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Finding That Beagle Puppy

by Ron Provines


WHERE TO LOOK

         So you’ve decided that a Beagle puppy is what you want.  What are your opportunities?  If you’re reading this then you have what is perhaps your best resource at your fingertips.  The BEAGLES UNLIMITED site has some very good resources.  In my initial search for a pup I found that any local breeders, if they are out there at all, are small and unadvertised.  I turned to the Internet.

          A simple search with the keyword “Beagles” will yield hundreds of results.  I just tried that and I got 342 sites.  Many of these will be non-dog related sites.  The very first result, though, was a listing of “Breeders”. These are the sites that you’re looking for.  Start checking them, and looking for those that are breeding the type of Beagle your looking for. Perhaps you won’t mind traveling a distance to obtain a pup; I wanted to find one within 50 miles.  My reason for that was to allow me to remain in contact with the breeder.  There is a wealth of information available on the web, and the site that you are now visiting is one of the best.  Use these to learn about Beagle history, care, training, and health.

          The situation that I encountered was that there were no readily available puppies within a close vicinity to me.  There were dogs two-hundred miles from my home but I thought that I had exhausted my resources locally.  I had a timeline that I needed to observe.  My sons expected a puppy and I was beholden to find one.  I started e-mailing breeders.  I then received a response from a gentleman in southern Indiana that had bred one of his studs to a female in a city not twenty miles from my home.  According to his calendar she was due to whelp (give birth) in less than a month.  A call to the number he provided yielded results.  I was put on the list of prospective clients.

PICKING A PUPPY

          A key question here.  “How do I know that I am getting the type of Beaglethat I want?”  One thing that I caught onto quickly in my web research is that the breed is divided into dogs with different end results in mind as to their breeding goals.  A Beagle is not a Beagle is not just a Beagle!  The dog that has been bred for show competitions may not meet your hunting needs, and I say MAY because we’re still talking a breed here and some characteristics run across the various bloodlines.  Many non-hunting bloodlines have been bred for other characteristics so they don't need all of the qualities that make for a traditional hunting Beagle.  Conversely, that puppy that’s been bred to hopefully capture the best of its parents’ hunting characteristics will probably not do well as an AKC show Beagle.  They are bred with only conformation in mind. Know what end you have in mind and ASK THE BREEDER the characteristics of their dogs.  I received an education in doing this and so will you.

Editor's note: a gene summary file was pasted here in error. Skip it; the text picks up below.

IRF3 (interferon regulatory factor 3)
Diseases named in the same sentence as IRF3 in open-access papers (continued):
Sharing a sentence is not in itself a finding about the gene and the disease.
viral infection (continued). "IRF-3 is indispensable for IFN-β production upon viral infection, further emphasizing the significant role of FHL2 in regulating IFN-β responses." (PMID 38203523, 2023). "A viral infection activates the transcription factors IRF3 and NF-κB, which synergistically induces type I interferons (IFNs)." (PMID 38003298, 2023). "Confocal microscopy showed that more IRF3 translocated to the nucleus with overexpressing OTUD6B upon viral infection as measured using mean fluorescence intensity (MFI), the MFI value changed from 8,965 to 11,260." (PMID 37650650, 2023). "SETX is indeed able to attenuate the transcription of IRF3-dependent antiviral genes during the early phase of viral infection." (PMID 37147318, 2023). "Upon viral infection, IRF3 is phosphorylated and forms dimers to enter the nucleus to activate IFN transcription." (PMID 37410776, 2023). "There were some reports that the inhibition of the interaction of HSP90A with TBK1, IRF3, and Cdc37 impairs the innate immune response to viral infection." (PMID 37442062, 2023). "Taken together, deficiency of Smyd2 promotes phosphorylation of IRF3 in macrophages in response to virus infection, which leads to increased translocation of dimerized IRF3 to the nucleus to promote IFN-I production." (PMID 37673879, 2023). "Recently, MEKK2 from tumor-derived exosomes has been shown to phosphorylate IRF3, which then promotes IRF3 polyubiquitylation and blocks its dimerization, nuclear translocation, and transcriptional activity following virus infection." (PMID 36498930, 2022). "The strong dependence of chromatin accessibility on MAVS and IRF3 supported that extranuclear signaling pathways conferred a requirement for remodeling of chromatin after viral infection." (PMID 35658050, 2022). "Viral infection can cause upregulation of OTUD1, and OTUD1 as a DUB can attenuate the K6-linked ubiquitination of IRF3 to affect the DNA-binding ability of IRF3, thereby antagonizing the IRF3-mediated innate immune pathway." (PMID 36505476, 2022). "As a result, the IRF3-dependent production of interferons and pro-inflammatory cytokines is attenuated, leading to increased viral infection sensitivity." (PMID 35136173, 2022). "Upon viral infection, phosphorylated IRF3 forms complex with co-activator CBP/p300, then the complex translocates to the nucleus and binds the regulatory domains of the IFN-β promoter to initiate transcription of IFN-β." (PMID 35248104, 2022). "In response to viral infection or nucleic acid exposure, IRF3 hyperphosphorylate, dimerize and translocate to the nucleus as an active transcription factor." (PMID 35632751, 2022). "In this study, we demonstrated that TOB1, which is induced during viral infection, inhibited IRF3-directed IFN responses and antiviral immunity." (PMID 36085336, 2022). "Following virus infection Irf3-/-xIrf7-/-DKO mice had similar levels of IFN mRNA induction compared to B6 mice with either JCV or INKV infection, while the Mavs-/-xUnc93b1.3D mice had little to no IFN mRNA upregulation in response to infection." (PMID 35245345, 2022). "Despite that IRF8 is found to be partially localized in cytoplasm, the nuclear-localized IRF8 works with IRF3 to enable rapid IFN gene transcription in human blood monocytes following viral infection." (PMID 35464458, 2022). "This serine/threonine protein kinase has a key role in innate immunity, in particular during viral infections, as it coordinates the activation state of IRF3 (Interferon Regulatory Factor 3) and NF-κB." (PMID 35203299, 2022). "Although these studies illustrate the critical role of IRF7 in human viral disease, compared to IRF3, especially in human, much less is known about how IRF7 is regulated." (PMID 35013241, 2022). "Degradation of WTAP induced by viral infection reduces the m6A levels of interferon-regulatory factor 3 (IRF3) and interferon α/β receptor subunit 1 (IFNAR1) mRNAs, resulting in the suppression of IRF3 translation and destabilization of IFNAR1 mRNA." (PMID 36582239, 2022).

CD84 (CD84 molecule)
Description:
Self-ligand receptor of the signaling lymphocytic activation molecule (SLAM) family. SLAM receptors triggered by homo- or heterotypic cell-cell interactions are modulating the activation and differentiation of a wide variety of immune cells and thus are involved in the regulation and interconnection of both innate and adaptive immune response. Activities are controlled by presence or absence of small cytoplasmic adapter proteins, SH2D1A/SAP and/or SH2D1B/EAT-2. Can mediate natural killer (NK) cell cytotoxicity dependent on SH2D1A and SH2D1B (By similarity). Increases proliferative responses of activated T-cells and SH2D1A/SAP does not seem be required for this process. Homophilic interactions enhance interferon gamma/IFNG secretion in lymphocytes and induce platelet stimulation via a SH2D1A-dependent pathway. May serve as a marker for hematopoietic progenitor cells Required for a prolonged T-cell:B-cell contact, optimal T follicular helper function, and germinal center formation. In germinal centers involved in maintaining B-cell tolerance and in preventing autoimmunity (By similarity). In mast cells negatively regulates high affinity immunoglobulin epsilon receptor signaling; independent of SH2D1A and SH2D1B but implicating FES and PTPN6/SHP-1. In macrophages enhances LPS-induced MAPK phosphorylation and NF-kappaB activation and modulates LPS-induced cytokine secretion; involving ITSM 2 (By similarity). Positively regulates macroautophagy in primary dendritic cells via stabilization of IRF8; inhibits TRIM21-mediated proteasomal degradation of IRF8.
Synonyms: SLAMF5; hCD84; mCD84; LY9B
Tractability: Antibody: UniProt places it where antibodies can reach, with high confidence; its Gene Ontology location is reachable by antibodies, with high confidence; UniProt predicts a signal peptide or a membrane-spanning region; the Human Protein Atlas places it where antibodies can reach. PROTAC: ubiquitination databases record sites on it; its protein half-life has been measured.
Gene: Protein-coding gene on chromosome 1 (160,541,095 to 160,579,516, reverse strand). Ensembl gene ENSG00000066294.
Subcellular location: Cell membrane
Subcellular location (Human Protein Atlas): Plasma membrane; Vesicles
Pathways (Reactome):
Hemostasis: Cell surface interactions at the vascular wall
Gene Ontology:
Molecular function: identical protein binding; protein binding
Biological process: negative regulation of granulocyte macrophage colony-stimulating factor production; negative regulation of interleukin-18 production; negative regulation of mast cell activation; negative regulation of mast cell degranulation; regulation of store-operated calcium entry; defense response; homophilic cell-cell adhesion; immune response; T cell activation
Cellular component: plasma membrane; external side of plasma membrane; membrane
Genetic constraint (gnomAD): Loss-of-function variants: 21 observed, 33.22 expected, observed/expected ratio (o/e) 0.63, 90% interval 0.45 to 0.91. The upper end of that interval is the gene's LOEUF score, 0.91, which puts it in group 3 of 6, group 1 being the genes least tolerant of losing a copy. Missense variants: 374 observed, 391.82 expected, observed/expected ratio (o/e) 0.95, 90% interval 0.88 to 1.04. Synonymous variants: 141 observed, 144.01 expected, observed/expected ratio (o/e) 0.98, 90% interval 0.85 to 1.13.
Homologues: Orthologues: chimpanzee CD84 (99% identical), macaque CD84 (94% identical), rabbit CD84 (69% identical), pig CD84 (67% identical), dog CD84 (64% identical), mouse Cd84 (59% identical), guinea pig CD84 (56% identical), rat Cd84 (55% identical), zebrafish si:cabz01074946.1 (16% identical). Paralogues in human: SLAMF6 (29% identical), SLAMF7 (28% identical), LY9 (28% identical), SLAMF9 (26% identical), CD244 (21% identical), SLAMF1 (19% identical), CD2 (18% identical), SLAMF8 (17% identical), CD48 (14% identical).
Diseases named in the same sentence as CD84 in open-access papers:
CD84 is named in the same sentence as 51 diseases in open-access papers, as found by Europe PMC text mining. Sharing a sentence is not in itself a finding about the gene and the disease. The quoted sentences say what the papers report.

Should it not matter to you, if you are simply looking for a pet or are willing to forego the breedlines, there are several Beaglerescue organizations and those sites, also, will turn up in your web search results.  If tracking the dog’s family tree won’t matter to you, this is an opportunity.  Consider it.

          If, like me, you’ve decided on a hunting dog, a litter has been found, and you’re willing to meet the asking price; what’s next?   Do yourself a favor and decide ahead of time whether you want a female or a male puppy.  In terms of hunting Beagles I have heard several Beaglers describe in generalities the tendencies of the sexes.  I’m still new to this so I can’t verify much.  But the fact that my two females are circling rabbits at less than 6 months of age has impressed me. Some of these generalities are LOOSELY as follows:

  • Females generally start tracking earlier.
  • Females are colder nosed. (They pick up a scent more easily)
  • Males are more of a  “brushbuster”, getting in there to root out the rabbit.
  • Males are a stronger hunter on hot tracks and have more stamina.